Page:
Spector - Moth Boys - Albums - Reviews - Soundblab

Spector - Moth Boys

by Rich Morris Rating:4 Release Date:2015-08-21

Someone in Spector’s record company has very little faith in Fred Macpherson’s band. Having been through the ‘next big thing’ wringer with their first album, Enjoy It While It Lasts, Spector are finally back with long-player number two, pushed out during one of the slowest weeks in UK music.

So, we can surmise, Spector’s record company have so little faith in a band who previously scooped up column inches in all the right places, it believes the only way to ensure this record gets the publicity needed to gain a toe-hold on the charts is to bypass, as much as possible, any serious competition. I know UK guitar music is currently in the deepest hole it’s been in for many years, but still, such an event makes you stop and ask, well, how did we get here?

I mean, it’s not like Moth Boys is uncommercial. Tracks such as ‘Believe’ and ‘Don’t Make Me Try’ come slathered in a thick gloop of radio-friendly synths and processed beats. They’ve got hooky yet undemanding choruses. True, Macpherson’s wannabe-Curtis baritone sounds a bit, well, 2005, but there’s nothing here to scare the drive-time listeners away.

‘Cocktail Party/Heads Interlude’ and ‘Kyoto Garden’ are even better, pulling off the kind of ‘existential crisis lyric smothered in smooth 80s soul’ trick that Hurts have been singularly failing at for a good five years. ‘Lately It’s You’ is such a slickly-produced ballad, you can imagine Rihanna singing it. ‘Bad Boyfriend’, meanwhile, could even be a Take That track if you stripped away the token angry guitar.

Macpherson chucks in a few lyrics about how achingly vacuous life as an achingly cool London hipster is (“Everyone’s using” on ‘Using’; “Those American kids and vegan smack-heads you call your friends/ They’re not your friends” on ‘West End’), but really, Moth Boys is relentlessly, and I suspect consciously shallow. This is make-or-break time for Spector. You can’t keep being the next big thing forever.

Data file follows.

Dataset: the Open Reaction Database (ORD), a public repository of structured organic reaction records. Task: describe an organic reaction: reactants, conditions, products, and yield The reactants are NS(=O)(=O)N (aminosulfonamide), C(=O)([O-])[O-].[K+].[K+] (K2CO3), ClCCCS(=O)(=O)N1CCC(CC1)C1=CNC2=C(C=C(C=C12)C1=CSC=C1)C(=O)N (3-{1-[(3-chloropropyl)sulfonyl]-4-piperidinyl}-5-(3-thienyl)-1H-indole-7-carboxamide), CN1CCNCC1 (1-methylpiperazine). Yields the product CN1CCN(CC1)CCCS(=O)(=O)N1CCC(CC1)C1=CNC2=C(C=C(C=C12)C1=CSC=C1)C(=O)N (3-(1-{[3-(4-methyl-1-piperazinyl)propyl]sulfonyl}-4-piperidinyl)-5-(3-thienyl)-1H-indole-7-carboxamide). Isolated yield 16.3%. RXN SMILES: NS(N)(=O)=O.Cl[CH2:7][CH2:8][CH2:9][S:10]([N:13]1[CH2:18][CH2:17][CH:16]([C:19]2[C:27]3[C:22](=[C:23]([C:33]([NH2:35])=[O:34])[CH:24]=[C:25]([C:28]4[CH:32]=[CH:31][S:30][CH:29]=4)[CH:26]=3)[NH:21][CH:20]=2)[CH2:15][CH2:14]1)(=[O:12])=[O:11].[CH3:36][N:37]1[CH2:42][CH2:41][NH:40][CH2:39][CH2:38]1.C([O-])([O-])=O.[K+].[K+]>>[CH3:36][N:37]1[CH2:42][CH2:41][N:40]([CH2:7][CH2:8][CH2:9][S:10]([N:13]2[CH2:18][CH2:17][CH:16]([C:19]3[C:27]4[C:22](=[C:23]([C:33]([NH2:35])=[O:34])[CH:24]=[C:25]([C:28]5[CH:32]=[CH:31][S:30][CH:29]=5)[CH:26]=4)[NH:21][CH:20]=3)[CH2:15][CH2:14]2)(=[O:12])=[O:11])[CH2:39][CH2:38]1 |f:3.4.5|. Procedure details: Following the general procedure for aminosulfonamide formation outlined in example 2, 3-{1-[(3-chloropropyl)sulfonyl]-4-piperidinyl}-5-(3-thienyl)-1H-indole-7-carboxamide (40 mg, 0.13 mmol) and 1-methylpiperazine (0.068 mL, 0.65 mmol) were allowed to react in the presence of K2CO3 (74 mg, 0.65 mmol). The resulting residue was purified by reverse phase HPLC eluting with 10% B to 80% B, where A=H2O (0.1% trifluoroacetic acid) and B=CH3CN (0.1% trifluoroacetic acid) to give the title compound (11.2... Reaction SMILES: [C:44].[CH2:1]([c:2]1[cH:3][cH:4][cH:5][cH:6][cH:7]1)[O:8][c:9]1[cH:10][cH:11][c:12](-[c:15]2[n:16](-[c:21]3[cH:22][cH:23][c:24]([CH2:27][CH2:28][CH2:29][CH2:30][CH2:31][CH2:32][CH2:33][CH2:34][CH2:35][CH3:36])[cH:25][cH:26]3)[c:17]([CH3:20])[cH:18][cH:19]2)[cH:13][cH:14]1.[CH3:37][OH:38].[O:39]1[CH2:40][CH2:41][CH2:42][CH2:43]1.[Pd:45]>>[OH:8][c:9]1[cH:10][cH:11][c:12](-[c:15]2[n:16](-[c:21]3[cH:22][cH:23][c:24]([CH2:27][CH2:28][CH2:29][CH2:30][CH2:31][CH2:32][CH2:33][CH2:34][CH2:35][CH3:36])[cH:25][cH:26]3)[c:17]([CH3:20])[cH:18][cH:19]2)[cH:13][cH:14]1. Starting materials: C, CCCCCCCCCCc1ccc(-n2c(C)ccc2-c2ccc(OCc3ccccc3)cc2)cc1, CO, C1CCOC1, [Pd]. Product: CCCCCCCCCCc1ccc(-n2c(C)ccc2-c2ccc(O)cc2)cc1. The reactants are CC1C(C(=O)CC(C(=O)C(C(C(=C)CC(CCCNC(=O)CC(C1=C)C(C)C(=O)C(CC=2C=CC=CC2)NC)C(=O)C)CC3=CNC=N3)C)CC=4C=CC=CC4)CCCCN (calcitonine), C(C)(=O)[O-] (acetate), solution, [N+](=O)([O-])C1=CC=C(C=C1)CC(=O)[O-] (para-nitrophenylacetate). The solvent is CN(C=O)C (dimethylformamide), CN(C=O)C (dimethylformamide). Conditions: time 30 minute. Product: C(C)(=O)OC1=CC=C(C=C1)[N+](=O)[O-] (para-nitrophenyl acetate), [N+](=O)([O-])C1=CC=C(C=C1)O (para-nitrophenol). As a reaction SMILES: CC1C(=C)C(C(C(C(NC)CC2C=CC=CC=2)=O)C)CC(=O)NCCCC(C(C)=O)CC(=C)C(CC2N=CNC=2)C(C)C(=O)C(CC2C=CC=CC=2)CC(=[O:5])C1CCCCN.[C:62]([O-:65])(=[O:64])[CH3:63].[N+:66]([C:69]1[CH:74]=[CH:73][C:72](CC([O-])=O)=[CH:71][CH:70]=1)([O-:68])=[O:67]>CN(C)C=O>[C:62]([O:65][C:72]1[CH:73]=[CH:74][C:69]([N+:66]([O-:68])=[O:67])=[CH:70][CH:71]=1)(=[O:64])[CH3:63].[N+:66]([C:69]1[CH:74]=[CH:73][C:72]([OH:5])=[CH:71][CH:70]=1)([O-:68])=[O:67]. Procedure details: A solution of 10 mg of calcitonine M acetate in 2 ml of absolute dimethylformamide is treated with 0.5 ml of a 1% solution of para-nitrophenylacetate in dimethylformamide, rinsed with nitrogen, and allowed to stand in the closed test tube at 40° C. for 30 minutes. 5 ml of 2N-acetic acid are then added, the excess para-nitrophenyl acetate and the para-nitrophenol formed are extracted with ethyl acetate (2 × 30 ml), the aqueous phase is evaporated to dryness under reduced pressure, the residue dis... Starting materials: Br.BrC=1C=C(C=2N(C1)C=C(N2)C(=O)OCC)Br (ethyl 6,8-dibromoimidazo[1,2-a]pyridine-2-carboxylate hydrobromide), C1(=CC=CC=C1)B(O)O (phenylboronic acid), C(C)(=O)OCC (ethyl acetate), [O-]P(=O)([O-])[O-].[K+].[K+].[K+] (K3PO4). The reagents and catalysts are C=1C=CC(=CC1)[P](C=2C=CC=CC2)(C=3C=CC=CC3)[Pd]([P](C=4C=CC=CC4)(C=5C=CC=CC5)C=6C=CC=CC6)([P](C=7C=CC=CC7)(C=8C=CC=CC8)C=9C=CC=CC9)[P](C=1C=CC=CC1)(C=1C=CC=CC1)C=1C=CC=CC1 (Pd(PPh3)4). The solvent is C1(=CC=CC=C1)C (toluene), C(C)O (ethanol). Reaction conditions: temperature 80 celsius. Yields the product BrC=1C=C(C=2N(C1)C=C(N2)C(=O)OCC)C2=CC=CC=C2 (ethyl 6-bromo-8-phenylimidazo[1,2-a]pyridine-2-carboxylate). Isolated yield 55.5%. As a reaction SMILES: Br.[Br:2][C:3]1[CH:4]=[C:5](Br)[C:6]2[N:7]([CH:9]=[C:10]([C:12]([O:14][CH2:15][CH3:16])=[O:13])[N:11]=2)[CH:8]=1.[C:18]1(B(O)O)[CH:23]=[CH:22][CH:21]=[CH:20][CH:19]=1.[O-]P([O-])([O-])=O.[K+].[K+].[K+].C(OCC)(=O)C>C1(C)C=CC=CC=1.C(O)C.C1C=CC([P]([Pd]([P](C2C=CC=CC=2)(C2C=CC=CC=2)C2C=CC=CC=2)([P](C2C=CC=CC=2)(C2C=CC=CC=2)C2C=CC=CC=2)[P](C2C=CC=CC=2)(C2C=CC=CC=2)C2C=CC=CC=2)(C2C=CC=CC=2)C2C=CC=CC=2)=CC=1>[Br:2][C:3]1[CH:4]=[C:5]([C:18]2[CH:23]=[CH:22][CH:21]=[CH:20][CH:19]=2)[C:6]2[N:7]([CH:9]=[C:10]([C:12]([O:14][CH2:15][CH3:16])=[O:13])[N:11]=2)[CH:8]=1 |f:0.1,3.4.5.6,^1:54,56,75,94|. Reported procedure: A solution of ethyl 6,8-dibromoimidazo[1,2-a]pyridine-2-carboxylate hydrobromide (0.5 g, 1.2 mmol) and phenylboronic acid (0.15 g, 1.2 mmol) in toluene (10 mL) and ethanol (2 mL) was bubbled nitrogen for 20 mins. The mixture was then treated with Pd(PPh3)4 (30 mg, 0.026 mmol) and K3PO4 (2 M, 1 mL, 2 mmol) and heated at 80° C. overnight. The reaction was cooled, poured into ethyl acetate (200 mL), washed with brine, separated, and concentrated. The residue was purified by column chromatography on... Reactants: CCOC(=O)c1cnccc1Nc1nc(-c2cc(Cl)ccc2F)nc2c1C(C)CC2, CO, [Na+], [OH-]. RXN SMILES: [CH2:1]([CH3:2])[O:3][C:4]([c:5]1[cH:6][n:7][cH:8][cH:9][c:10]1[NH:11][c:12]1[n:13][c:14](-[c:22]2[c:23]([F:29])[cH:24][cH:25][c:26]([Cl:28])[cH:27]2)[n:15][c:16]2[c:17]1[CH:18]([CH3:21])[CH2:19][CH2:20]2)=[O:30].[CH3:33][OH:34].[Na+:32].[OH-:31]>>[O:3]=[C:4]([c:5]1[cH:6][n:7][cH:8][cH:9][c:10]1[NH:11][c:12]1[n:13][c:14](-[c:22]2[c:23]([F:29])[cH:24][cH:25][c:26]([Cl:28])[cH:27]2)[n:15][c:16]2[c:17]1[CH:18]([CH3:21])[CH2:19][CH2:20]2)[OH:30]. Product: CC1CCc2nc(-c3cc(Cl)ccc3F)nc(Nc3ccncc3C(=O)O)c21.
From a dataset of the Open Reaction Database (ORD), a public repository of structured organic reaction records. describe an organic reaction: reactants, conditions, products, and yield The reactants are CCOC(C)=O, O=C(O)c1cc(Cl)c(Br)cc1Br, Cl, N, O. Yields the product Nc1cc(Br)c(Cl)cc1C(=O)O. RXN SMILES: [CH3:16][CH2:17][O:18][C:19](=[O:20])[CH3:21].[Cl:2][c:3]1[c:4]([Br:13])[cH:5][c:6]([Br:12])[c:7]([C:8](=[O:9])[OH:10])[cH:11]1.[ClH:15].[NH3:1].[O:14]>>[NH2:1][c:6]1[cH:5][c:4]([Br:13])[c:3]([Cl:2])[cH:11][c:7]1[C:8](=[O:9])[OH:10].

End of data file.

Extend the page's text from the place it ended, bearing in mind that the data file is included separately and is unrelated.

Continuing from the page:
Ultimately, Moth Boys tells you everything about the state of mainstream guitar music in the UK in 2015. It tells you that it’s basically fucked. That even if a band of cool, handsome, white young men make all the right sounds, repeatedly, they still won’t get a big hit and, what’s more, even the industry that used to fall over itself to spunk vast wads of cash at such bands no longer believes they can have a hit.

So that’s where we’re at, people. And that’s what I hear when I listen to Moth Boys. It’s a sad album, it sounds like a damp, lonely, drab afternoon, and in that sense it feels perfect for this country right now.

Like New Labour, UK indie kept selling out until it had nothing left that the establishment wanted to buy, but still it keeps coming back, hanging round people of power and influence, like hopelessly addicted junkies or fucking zombies hanging round a shopping mall, gazing mournfully at the Razorlight records clogging up the bargain bins.

It makes me sad, but then it makes me angry, and I think, fuck you lot. You would-be/has-been indie-rock stars. Like our politicians, you were supposed to represent us, you were supposed to make things better, a little less painful for the rest of us. But instead, you sold your soul and then sold us a lie, about how your success was an achievement for all of us, of how empty, bombastic triumphalism could stand in for substance and meaning if we all just joined in and sang the same song.

And now look where we are. Now the big-hitters have left the stage, look at the faceless drones who would take their place. See how confused they are when they realise that the world has changed, that the crown they thought was theirs by right is something they have to fight and struggle for, only they don’t know how, because they were focus-grouped from the moment they started their careers, and they don’t stand a chance in a cut-throat world where their opponents have real claws.

And that’s where we are now. We’ve got Cameron and Ed Sheeran. We’ve got Farage and The X Factor. It should’ve been so much better, and if there’s one thing Moth Boys does well, it’s sum up that feeling, despite itself. 

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